Cologne approves hazard mitigation plan

By Paul Downer
Community Editor

By Paul Downer

Community Editor

From searing summer temperatures to severe winter storms, it’s no secret that Minnesotans face a wide range of challenges. It simply comes with the territory.

A July 2 review of the updated All Hazard Mitigation Plan from Carver County, however, showed the Cologne City Council just how many potentially dangerous situations can occur in this area, and included a comment on how likely each scenario is.

The list was sobering. Severe summer and severe winter storms, along with hazardous material spills, were rated "highly likely."

Tornadoes, flooding, drought, lighting damage, hail, extreme temperatures, and epidemics/pandemics were rated "likely."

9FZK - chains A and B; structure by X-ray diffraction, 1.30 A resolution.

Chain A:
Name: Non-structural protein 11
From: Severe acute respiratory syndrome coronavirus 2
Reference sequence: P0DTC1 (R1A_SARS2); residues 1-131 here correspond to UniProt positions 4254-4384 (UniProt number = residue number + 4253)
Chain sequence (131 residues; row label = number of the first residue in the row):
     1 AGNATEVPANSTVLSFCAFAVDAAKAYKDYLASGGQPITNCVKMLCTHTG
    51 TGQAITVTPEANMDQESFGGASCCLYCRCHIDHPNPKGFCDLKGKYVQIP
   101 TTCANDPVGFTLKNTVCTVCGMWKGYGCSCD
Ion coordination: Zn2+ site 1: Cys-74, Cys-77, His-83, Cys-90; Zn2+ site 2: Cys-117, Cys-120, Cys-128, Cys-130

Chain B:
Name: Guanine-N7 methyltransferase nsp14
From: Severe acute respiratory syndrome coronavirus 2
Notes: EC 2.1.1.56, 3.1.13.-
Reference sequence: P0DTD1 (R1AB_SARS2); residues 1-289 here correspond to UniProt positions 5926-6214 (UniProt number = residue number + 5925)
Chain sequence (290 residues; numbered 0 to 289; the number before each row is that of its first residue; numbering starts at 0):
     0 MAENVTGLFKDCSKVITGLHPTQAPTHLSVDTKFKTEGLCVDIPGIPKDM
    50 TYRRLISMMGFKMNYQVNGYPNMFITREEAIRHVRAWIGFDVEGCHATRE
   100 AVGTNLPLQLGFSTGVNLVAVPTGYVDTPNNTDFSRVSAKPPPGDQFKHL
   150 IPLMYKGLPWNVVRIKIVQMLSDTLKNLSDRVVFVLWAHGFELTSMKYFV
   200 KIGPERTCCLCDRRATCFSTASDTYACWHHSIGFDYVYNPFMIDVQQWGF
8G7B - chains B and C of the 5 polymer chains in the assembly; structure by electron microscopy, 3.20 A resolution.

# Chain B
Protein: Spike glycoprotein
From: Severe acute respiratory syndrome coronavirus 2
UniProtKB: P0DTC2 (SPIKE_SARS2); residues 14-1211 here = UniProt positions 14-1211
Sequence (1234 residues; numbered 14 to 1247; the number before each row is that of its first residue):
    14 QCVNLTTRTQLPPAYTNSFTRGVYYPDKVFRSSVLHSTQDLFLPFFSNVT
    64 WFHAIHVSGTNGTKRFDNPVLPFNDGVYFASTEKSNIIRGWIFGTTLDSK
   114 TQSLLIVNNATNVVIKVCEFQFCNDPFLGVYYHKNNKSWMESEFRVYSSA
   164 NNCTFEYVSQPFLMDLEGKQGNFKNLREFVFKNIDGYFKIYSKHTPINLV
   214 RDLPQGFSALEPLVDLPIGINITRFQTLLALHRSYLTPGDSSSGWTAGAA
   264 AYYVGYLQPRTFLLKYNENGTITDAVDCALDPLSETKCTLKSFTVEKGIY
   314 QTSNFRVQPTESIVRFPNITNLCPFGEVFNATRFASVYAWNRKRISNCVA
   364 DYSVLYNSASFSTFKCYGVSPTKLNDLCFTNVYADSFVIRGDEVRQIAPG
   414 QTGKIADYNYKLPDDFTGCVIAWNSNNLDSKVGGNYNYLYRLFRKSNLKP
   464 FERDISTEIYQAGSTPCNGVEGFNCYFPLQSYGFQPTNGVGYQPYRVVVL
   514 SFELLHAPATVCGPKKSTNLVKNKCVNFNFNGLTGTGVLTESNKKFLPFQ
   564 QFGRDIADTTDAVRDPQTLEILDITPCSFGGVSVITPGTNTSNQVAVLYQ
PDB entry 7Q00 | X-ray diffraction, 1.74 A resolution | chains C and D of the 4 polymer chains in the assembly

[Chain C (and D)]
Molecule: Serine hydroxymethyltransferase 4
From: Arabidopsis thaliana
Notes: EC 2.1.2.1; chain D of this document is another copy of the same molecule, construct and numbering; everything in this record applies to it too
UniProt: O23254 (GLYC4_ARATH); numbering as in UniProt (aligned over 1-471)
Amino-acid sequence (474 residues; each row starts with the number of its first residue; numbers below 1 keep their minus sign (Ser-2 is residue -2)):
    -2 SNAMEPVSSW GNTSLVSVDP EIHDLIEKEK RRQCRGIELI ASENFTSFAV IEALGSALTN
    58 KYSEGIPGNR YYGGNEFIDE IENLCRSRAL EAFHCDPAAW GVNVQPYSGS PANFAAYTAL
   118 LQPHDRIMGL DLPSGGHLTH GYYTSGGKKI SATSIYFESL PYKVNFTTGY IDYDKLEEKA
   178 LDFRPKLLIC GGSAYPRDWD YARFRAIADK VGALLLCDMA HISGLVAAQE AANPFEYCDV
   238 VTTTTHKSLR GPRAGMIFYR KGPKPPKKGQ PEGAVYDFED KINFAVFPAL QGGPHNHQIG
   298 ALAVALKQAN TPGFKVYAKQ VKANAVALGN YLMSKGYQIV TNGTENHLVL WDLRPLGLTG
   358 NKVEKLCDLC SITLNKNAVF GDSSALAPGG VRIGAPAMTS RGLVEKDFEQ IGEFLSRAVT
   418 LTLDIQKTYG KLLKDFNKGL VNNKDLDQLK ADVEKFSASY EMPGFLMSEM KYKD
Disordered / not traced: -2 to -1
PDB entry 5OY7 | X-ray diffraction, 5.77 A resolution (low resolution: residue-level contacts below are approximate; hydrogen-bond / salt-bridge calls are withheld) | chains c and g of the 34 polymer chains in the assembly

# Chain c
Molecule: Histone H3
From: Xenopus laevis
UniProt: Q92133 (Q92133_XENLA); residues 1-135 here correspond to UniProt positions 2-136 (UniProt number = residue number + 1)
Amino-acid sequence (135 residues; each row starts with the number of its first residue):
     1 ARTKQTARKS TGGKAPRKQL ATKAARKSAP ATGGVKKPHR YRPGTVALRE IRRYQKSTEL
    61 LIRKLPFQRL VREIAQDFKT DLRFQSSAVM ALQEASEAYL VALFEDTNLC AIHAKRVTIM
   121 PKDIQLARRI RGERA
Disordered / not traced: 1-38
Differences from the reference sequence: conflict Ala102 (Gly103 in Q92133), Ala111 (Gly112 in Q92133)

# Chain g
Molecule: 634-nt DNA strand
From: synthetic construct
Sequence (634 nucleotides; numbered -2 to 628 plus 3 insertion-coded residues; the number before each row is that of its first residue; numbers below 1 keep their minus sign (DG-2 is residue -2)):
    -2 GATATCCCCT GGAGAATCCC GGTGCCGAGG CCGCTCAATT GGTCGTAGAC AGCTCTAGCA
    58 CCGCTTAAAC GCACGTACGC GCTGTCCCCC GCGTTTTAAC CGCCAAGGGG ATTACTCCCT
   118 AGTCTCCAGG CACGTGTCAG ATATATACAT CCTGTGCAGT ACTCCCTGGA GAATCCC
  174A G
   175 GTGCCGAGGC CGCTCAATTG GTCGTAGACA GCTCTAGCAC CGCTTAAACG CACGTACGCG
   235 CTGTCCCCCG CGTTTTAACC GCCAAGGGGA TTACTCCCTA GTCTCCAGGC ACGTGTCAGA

Less common events included wildfires, aircraft accidents, energy/fuel shortages, and failure of critical facilities and infrastructure, which all received an "occasional" rating.

On the bright side, the risk of terrorism attack and dam or levy failure were given "unlikely" ratings.

Cologne council members commented on how intriguing the information was, reflecting the weather extremes found deep in the continent’s interior. With dramatic variations in the weather over the past several years, some wondered if climate change might be happening before our eyes.

Mayor Bernie Shambour Jr. commented that 100 or 50-year weather events may become more like 25 or 50-year events if trends continue. He added that the countywide plan is based on best practices and said it could be helpful to have in place if any of the above events end up causing damage locally.

The council agreed to approve the plan, which is meant to help communities plan for disasters, reduce the cost of disaster response and recovery, put the community in compliance with federal regulations and provide eligibility for funding if the area should ever be declared a disaster area.

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